- Man accused of killing teen with whom he had inappropriate relationship appears in court
- Here’s what’s happening in Harris County now that the sheriff issues bail bonds
- Texas Court of Criminal Appeals halts state’s last execution of 2017
- Houston church threatened by gunman at Sunday’s service
- As Bayer and Monsanto push for merger, Texas farmers fear rising prices
- Civil Offenses: Those Calling for Political Civility Often Have the Least to Lose
- Without recovery funds, more than 50 Texas day cares close after Harvey
- 13-year-old robbery suspect shot in the head by apartment tenant, police say
- Man Mistaken for Burglar, Shot by Police then Shackled to Hospital Bed and Barred from Seeing Family
- Coyote attacks increasing: What you should know
- Postal worker accused of kidnapping, choking and fatally shooting co-worker girlfriend
- Medical marijuana in Texas: What you need to know
- Harris County deputy suspended after striking handcuffed man after chase
- Woman with F-Trump sticker adds Sheriff Troy Nehls to display on truck
- Abbott calls White House’s latest disaster aid request “completely inadequate”
- Former United Airlines pilot pleads guilty to running prostitution ring
- Abbott, Patrick push back on TxDOT’s plans for financing new toll projects
- Trial dates set for ex-deputy, husband charged in John Hernandez’s death
- Cities race to annex land before new Texas law goes into effect Dec. 1
- A “glitch” on U.S. Sen. John Cornyn’s website asked for visitors’ Social Security numbers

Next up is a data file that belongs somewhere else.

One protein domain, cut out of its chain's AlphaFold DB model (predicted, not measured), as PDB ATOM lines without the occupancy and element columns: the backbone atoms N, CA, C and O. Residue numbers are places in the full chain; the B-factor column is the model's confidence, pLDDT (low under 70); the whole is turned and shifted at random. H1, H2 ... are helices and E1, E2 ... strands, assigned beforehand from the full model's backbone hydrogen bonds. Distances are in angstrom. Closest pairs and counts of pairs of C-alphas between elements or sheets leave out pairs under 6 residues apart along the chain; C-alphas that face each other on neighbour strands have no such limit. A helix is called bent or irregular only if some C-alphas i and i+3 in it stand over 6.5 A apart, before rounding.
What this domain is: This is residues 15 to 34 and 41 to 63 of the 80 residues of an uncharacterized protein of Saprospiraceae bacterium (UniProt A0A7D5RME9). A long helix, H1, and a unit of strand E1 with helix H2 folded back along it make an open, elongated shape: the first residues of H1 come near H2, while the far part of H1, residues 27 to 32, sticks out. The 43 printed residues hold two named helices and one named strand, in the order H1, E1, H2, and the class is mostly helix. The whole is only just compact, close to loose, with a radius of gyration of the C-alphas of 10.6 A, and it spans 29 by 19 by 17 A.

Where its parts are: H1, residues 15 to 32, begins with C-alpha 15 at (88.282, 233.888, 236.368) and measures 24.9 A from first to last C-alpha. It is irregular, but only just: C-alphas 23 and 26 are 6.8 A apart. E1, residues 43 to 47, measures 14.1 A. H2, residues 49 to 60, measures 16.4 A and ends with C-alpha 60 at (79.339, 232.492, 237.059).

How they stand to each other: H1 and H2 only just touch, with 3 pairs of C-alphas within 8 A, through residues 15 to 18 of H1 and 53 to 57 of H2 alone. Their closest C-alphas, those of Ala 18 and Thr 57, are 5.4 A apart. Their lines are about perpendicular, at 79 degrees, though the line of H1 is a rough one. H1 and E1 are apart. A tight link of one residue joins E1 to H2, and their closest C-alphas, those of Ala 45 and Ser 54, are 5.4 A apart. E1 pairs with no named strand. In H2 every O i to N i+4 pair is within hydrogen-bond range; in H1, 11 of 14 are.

- Greg Abbott Declares War on Moderate Republicans
- He thought he had a free court-appointed lawyer. Then he got a bill for $10,000
- Man fights to prove he’s alive after bank reports him as deceased
- Scam costs Friendswood man thousands of dollars
- At the Texas Capitol, victims of sexual harassment must fend for themselves
- Human Rights Lawyer on How Government is Complicit in Mexico’s Drug War
- ‘Sean Hannity Show’ fans smash Keurig brewers over pulled ads
- Another woman accuses former President George H.W. Bush of groping
- Student sent home from school bruised, claims PE teacher slammed him onto concrete
- Gov. Greg Abbott endorses primary challenger to state Rep. Sarah Davis
- Analysis: A media exec in Texas politics, not quite ready for prime time
- Police dogs trained to ignore marijuana
- Former HPD officer accused of tampering with evidence makes first court appearance
- Rent-to-own complaints spur investigation by federal agency
- HPD officer accused of tampering with evidence
- Joel Osteen impersonator breaches security at Los Angeles event
- Former ‘All My Children’ star arrested in Galveston
- Cornyn and Cruz under pressure over allegations in Alabama Senate race
- Family’s beloved pony shot to death in Liberty County
- Coastal officials say feds failing Harvey victims on short-term housing
- 22 Houston gang members indicted for multiple violent crimes, officials say
- The Faith-Tinged Fatalism of Greg Abbott’s Response to Texas’ Deadliest Mass Shooting
- Execution date set for Sugar Land man on death row
- Trump in Japan…
- Free of criminal charges, state Rep. Dawnna Dukes says she was victimized
- With no state-approved textbooks, Texas ethnic studies teachers make do
- Texas back in federal court over anti-“sanctuary cities” law
- Clara Harris granted parole for husband’s murder
- Coast Guard searching area near Freeport after boat catches fire, sinks
- Dallas County sheriff Lupe Valdez emerges as potential challenger to Gov. Greg Abbott
- With Trump Cuts, Obamacare Enrollment is a Volunteer Affair in Rural Texas
- Explosion at vodka distillery burns 3 in north Harris County
- Documents: Texas National Guard Installed Cellphone Spying Devices on Surveillance Planes
- Police increase reward for information in case of child’s body found on Galveston beach
- Meet Nueces County’s New DA, a Self-Professed ‘Mexican Biker Lawyer Covered in Tattoos’
- Leon Jacob, man accused in murder-for-hire plot, faces new charge
- The Brief: The deadliest mass shooting in Texas history
- Counterprotesters say white supremacists, not Russian Facebook ads, drew them to rally
- What we know about Texas church shooter